Former FTX Executive Ryan Salame Sentenced To Over 7 Years In Prison

Zinger Key Points
  • Salame must pay over $6 million in forfeiture and more than $5 million in restitution as part of his sentence.
  • Salame pleaded guilty to conspiracy for unlawful political contributions and defrauding the Federal Election Commission.

Ryan Salame, once a prominent figure in the operations of the now-defunct cryptocurrency exchange FTX, has been sentenced to 90 months in prison.

What Happened: The sentence will be followed by three years of supervised release, with Salame being ordered to pay over $6 million in forfeiture and more than $5 million in restitution.

It surpasses the five to seven years recommended by prosecutors and is significantly harsher than the 18 months requested by Salame’s defense team.

In September, Salame pleaded guilty to multiple charges, including conspiracy to make unlawful political contributions, defrauding the Federal Election Commission, and conspiracy to operate an unlicensed money-transmitting business.

Judge Lewis Kaplan, who earlier this year sentenced FTX founder Sam Bankman-Fried to 25 years in prison, handed down the sentence.

Salame had transitioned from a senior role at Bankman-Fried's crypto hedge fund, Alameda Research, to co-CEO of FTX Digital Markets, the Bahamian subsidiary of FTX, in 2021.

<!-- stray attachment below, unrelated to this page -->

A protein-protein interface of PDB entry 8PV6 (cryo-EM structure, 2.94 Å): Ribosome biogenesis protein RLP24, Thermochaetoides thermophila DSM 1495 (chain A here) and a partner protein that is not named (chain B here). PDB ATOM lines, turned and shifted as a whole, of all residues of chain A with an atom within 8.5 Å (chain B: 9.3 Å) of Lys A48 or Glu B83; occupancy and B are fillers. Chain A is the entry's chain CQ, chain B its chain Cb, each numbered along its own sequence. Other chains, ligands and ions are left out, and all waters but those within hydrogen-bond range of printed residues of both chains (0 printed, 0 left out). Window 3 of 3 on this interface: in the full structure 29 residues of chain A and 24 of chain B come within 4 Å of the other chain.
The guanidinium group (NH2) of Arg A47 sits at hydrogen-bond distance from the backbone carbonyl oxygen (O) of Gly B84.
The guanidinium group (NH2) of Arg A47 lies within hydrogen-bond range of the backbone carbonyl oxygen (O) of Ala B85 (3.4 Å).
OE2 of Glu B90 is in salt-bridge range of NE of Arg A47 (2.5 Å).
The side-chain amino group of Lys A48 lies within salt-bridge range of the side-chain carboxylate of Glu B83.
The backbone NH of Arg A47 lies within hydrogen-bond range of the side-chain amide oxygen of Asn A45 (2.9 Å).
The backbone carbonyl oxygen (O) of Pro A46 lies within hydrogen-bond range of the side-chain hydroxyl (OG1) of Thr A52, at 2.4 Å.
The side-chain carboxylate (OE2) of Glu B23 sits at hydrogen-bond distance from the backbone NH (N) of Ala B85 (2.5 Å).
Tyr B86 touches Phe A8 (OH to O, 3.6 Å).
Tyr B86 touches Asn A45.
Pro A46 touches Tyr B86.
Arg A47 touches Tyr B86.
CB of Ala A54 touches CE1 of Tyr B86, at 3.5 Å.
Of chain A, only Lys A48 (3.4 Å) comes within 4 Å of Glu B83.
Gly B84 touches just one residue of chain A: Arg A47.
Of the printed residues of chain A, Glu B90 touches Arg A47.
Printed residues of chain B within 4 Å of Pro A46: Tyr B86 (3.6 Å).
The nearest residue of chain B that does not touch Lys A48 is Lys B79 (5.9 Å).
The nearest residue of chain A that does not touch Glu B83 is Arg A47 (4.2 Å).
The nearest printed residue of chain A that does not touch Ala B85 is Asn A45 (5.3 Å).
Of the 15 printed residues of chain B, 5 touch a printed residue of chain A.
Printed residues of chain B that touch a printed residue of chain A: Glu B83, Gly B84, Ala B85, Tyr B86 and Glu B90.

During his tenure, Salame invested heavily in real estate and made substantial campaign donations.

According to Bahamian legal estimates, Bankman-Fried and Salame spent $256.3 million on acquiring and maintaining 35 properties across New Providence.

Bahamian regulators are now seeking to recover these assets through FTX's U.S. bankruptcy proceedings.

Federal Election Commission data shows that Salame contributed over $24 million to Republican candidates and causes during the 2022 election cycle.

Just days before FTX declared bankruptcy in 2022, Salame alerted Bahamian authorities about possible fraud involving Bankman-Fried, indicating that customer funds from FTX had been improperly transferred to Alameda Research.

Also Read: ‘Scared Of Biden Staying?’ 33% Of Voters Will Consider Candidate’s Crypto Stance In 2024, Survey Says

Why It Matters: This disclosure marked one of the first insider admissions of misconduct by Bankman-Fried, who was later found guilty of misappropriating over $8 billion in customer funds.

Other key insiders, including former Alameda CEO and Bankman-Fried's ex-girlfriend Caroline Ellison, FTX co-founder Gary Wang, and former head of engineering Nishad Singh, also testified against Bankman-Fried, contributing to his conviction in November.

Unlike these individuals, Salame did not testify during the trial.

U.S. Attorney Damian Williams highlighted the gravity of Salame's offenses, stating, “Salame's involvement in two serious federal crimes undermined public trust in American elections and the integrity of the financial system.”

Salame is the first member of Bankman-Fried's executive team to receive a sentence since FTX's bankruptcy filing in November 2022.

What’s Next: These developments will be further discussed at Benzinga’s Future of Digital Assets event on Nov. 19, where industry experts will examine the implications of such high-profile cases on the future of digital assets and regulatory practices.

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Image: Shutterstock

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